In November of 2004, the Canadian Radio-Television and Telecommunications Commission began hearing applications for Canada's first satellite radio operations. Currently, three applications have been filed: one by Standard Broadcasting and the CBC in partnership with Sirius, one by Canadian Satellite Radio in partnership with XM, and one by CHUM Limited.
CHUM's application is for a subscription radio service delivered through terrestrially-based transmitters rather than directly by satellite, although satellites would be used to deliver programming to the transmitters. The CHUM service is all-Canadian whereas the other two applications propose to offer a mix of Canadian-produced channels and existing channels from the American partner services. A small gray market already exists for Sirius and XM receivers in Canada. Worldspace has its own satellites covering most of Europe, Asia and Africa. This signal can be received by specialized Worldspace receivers, however, a lot of the programs are only available to subscribers.
Overview of Sirius Satellite Radio
Sirius Satellite Radio Inc. was one of two winning bidders at an FCC auction in April 1997 for a license to operate a satellite digital audio radio service, and in July 2002, launched its service nationwide in the U.S. Sirius' programming originates from its national broadcast studio in New York City, and in November 2004, named Mel Karmazin as its CEO pursuant to a five-year contract (Sirius Satellite Radio, at http://research.businessweek.com/business_summary.asp?Symbol=SIRI). The company counted over 1.1 million subscribers as of December 31, 2004. Sirius radios are primarily distributed through automakers and retailers. In the auto market, the company has agreements with Ford Motor Co., DaimlerChrysler Corp., BMW of North America, Nissan North America, Volkswagen of America and Porsche Cars North America to offer Sirius radios as both factory and/or dealer-installed features (Sirius Satellite Radio, at http://research.businessweek.com/business_summary.asp?Symbol=SIRI).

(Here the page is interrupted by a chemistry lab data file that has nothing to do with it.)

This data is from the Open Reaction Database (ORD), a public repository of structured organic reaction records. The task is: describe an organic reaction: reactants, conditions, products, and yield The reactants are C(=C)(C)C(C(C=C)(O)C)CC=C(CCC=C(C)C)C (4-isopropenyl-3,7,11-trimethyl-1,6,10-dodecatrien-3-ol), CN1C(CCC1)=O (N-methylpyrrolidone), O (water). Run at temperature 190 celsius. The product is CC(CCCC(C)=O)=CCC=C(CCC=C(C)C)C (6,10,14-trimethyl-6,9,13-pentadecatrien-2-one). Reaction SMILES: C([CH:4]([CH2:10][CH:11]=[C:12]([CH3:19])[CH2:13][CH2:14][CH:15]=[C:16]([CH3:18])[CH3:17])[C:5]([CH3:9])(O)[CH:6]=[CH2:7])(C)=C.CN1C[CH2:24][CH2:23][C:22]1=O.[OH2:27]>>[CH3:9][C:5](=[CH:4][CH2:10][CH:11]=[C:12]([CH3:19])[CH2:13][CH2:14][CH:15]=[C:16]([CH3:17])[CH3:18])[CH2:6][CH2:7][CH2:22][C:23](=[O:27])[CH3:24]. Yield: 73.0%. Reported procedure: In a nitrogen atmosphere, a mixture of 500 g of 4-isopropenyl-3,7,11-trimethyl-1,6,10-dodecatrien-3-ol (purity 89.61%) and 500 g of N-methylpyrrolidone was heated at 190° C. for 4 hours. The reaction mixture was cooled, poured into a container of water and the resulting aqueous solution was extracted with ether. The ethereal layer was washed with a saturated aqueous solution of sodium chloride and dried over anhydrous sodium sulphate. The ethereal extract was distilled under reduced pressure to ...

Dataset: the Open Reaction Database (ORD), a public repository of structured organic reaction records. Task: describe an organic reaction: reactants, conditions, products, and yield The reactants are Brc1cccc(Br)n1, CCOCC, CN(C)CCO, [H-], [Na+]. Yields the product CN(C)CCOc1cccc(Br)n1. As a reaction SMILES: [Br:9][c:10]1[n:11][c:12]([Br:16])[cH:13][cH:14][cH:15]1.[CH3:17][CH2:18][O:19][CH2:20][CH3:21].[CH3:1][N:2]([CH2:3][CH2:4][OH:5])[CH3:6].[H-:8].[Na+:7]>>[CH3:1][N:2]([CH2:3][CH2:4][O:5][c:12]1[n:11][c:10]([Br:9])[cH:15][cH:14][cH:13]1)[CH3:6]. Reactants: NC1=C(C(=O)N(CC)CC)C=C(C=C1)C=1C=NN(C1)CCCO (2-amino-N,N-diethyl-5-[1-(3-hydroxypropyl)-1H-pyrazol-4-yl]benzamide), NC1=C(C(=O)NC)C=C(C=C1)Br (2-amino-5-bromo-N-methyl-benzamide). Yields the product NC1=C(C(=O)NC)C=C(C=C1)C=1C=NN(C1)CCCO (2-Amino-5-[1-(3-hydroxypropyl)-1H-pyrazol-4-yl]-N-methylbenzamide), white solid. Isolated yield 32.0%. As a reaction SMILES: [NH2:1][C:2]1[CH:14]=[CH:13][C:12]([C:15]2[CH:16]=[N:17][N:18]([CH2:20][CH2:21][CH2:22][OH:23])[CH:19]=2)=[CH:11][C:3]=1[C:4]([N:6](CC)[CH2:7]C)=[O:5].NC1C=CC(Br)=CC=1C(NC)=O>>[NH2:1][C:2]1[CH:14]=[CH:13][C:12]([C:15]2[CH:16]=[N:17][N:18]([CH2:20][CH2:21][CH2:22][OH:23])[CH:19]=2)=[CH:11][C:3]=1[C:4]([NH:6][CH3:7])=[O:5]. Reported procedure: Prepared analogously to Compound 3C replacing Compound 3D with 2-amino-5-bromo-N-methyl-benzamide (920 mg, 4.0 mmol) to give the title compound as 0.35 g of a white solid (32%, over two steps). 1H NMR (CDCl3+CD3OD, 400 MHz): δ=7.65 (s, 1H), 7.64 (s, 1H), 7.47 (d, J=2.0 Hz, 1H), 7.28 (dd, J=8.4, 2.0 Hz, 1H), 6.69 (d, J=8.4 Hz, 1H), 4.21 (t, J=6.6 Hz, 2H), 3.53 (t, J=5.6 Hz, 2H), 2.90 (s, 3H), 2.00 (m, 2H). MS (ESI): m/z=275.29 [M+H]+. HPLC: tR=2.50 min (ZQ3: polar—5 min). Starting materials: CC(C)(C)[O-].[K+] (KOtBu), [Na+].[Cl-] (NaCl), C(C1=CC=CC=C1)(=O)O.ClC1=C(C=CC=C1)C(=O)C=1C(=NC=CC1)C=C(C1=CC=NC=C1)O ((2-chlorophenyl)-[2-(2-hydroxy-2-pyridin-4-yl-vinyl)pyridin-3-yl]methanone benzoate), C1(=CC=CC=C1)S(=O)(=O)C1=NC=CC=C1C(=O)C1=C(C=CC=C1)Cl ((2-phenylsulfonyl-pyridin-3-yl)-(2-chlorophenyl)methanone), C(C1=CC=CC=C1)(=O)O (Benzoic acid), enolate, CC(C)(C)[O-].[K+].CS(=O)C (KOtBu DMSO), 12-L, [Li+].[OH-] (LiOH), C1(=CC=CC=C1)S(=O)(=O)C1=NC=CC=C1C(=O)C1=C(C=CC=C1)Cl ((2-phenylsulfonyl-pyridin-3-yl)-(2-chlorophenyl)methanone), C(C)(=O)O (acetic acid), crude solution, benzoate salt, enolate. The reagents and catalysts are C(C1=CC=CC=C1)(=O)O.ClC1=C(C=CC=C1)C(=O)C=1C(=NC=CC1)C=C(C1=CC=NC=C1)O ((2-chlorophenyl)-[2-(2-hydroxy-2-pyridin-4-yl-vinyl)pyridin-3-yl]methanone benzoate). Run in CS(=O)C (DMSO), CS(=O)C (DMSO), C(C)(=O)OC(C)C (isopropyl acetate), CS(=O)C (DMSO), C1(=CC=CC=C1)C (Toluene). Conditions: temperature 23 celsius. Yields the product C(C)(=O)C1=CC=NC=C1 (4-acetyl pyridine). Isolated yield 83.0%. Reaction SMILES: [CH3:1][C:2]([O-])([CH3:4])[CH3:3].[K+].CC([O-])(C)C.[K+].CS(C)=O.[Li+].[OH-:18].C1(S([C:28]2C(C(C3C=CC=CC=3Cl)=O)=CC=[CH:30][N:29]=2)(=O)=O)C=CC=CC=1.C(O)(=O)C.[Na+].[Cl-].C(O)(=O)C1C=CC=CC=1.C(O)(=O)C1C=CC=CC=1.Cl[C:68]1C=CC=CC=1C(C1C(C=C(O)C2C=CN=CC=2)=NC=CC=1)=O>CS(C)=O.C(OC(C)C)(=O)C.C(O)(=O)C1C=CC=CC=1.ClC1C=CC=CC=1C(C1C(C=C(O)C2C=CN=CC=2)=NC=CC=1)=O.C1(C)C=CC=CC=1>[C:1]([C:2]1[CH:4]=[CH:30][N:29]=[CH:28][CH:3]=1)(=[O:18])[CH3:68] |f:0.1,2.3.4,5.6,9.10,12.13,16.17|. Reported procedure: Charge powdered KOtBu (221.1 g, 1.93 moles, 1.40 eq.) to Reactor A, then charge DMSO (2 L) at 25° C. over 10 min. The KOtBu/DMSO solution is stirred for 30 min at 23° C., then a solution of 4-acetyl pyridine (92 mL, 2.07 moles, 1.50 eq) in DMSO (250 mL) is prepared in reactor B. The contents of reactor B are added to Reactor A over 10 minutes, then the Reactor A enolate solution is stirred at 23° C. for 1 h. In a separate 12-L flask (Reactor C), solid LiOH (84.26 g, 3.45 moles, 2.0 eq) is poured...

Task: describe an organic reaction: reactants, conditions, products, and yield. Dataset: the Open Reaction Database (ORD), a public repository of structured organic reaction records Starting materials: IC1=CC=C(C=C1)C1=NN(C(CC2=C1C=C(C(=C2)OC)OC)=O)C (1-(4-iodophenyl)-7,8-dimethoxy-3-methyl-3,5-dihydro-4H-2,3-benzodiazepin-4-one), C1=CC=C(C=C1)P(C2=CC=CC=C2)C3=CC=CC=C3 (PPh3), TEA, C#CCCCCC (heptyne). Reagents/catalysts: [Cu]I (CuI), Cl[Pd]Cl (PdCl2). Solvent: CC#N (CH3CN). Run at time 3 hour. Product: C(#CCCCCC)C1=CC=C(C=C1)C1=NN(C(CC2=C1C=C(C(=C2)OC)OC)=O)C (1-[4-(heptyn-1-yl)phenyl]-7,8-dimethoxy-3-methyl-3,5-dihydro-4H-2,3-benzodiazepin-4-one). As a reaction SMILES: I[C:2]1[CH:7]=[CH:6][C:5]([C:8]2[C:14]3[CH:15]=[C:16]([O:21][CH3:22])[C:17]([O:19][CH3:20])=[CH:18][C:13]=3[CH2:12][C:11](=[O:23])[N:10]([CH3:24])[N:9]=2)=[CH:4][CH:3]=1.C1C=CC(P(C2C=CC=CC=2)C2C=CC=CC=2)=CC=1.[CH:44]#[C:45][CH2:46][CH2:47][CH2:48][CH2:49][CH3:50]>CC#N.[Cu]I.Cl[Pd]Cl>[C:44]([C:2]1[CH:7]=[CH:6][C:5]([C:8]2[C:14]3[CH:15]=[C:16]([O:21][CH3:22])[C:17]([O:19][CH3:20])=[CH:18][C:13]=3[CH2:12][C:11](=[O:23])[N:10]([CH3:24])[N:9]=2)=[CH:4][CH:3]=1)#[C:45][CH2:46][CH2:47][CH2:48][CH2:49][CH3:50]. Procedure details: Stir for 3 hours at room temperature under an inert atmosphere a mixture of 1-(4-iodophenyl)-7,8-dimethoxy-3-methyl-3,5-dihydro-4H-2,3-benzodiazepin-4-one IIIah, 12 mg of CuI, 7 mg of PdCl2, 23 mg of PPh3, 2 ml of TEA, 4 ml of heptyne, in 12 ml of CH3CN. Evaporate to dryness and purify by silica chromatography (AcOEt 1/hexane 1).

Sirius distributes its service through special markets such as trucks, boats, recreation vehicles and aircraft. In the autosound aftermarket, Sirius radios are available for sale at national and regional retailers, including Best Buy, Circuit City, RadioShack, Wal Mart, Ultimate Electronics, Tweeter Home Entertainment Group, Crutchfield, Good Guys, Office Depot, Target, Kmart and DISH Network outlets, up to around 25,000 retail locations as of December 31, 2004 (Sirius Satellite Radio, at http://research.businessweek.com/business_summary.asp?Symbol=SIRI).
Sirius offers a host of equipment options. Customers can choose from over 15 plug and play options. Average receivers sell for $99.95 and can be combined with a car or home adapter, or a choice of different boomboxes. For the same $99.95, the Sirius Sportster adds special features for the sports enthusiast such as Game Alert, which prompts you when your favorite NFL or other sports teams are playing and Game Zone, which lists all of the play-by-play games and scores on Sirius by league. For $149.99, all listening needs can be covered with the Sanyo CRSR-10 Plug & Play…